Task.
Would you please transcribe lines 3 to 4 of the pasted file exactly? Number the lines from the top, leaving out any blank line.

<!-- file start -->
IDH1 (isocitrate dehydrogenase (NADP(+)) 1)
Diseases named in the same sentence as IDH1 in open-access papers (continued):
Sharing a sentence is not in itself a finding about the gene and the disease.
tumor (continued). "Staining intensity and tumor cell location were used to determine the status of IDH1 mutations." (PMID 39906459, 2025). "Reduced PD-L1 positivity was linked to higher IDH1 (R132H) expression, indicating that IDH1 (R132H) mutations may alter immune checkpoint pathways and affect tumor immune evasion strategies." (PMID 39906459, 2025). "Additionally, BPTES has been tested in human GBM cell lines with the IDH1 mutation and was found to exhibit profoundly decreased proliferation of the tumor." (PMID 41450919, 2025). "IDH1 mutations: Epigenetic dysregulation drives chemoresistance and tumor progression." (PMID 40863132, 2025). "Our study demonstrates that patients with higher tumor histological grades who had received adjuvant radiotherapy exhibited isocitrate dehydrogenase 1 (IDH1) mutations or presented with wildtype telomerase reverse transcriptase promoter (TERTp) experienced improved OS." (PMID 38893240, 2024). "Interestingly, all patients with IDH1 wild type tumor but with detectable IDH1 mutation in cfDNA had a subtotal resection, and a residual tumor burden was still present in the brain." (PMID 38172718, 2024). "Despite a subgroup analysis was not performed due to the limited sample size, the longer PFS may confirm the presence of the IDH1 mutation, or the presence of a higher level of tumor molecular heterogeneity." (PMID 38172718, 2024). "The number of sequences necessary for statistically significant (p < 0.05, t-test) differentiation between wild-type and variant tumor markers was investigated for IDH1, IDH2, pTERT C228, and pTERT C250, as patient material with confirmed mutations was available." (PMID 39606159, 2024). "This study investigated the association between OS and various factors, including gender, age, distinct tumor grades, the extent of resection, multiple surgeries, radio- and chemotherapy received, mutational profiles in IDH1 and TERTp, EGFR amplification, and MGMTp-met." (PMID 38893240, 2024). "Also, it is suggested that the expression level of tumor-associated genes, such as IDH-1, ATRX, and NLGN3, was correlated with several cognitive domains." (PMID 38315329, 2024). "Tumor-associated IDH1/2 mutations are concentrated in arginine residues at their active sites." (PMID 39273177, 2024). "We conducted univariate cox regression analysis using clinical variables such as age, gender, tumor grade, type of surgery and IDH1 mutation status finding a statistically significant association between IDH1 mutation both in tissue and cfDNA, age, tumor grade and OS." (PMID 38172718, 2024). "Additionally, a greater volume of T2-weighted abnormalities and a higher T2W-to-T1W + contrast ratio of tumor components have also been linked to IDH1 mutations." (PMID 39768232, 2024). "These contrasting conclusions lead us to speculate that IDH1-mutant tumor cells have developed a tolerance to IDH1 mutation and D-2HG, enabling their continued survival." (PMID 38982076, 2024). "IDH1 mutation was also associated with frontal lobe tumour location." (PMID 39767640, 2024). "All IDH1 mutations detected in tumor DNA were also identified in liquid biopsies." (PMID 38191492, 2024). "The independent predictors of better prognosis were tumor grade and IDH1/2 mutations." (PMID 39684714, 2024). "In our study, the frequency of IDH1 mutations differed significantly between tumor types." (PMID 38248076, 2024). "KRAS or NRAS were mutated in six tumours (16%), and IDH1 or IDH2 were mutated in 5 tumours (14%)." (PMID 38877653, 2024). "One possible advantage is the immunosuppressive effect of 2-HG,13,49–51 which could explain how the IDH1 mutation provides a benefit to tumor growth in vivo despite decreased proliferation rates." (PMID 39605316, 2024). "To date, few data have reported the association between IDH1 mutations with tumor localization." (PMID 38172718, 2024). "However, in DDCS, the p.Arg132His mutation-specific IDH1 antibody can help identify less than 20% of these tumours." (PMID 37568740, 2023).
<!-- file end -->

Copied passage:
Sharing a sentence is not in itself a finding about the gene and the disease.
tumor (continued). "Staining intensity and tumor cell location were used to determine the status of IDH1 mutations." (PMID 39906459, 2025). "Reduced PD-L1 positivity was linked to higher IDH1 (R132H) expression, indicating that IDH1 (R132H) mutations may alter immune checkpoint pathways and affect tumor immune evasion strategies." (PMID 39906459, 2025). "Additionally, BPTES has been tested in human GBM cell lines with the IDH1 mutation and was found to exhibit profoundly decreased proliferation of the tumor." (PMID 41450919, 2025). "IDH1 mutations: Epigenetic dysregulation drives chemoresistance and tumor progression." (PMID 40863132, 2025). "Our study demonstrates that patients with higher tumor histological grades who had received adjuvant radiotherapy exhibited isocitrate dehydrogenase 1 (IDH1) mutations or presented with wildtype telomerase reverse transcriptase promoter (TERTp) experienced improved OS." (PMID 38893240, 2024). "Interestingly, all patients with IDH1 wild type tumor but with detectable IDH1 mutation in cfDNA had a subtotal resection, and a residual tumor burden was still present in the brain." (PMID 38172718, 2024). "Despite a subgroup analysis was not performed due to the limited sample size, the longer PFS may confirm the presence of the IDH1 mutation, or the presence of a higher level of tumor molecular heterogeneity." (PMID 38172718, 2024). "The number of sequences necessary for statistically significant (p < 0.05, t-test) differentiation between wild-type and variant tumor markers was investigated for IDH1, IDH2, pTERT C228, and pTERT C250, as patient material with confirmed mutations was available." (PMID 39606159, 2024). "This study investigated the association between OS and various factors, including gender, age, distinct tumor grades, the extent of resection, multiple surgeries, radio- and chemotherapy received, mutational profiles in IDH1 and TERTp, EGFR amplification, and MGMTp-met." (PMID 38893240, 2024). "Also, it is suggested that the expression level of tumor-associated genes, such as IDH-1, ATRX, and NLGN3, was correlated with several cognitive domains." (PMID 38315329, 2024). "Tumor-associated IDH1/2 mutations are concentrated in arginine residues at their active sites." (PMID 39273177, 2024). "We conducted univariate cox regression analysis using clinical variables such as age, gender, tumor grade, type of surgery and IDH1 mutation status finding a statistically significant association between IDH1 mutation both in tissue and cfDNA, age, tumor grade and OS." (PMID 38172718, 2024). "Additionally, a greater volume of T2-weighted abnormalities and a higher T2W-to-T1W + contrast ratio of tumor components have also been linked to IDH1 mutations." (PMID 39768232, 2024). "These contrasting conclusions lead us to speculate that IDH1-mutant tumor cells have developed a tolerance to IDH1 mutation and D-2HG, enabling their continued survival." (PMID 38982076, 2024). "IDH1 mutation was also associated with frontal lobe tumour location." (PMID 39767640, 2024). "All IDH1 mutations detected in tumor DNA were also identified in liquid biopsies." (PMID 38191492, 2024). "The independent predictors of better prognosis were tumor grade and IDH1/2 mutations." (PMID 39684714, 2024). "In our study, the frequency of IDH1 mutations differed significantly between tumor types." (PMID 38248076, 2024). "KRAS or NRAS were mutated in six tumours (16%), and IDH1 or IDH2 were mutated in 5 tumours (14%)." (PMID 38877653, 2024). "One possible advantage is the immunosuppressive effect of 2-HG,13,49–51 which could explain how the IDH1 mutation provides a benefit to tumor growth in vivo despite decreased proliferation rates." (PMID 39605316, 2024). "To date, few data have reported the association between IDH1 mutations with tumor localization." (PMID 38172718, 2024). "However, in DDCS, the p.Arg132His mutation-specific IDH1 antibody can help identify less than 20% of these tumours." (PMID 37568740, 2023).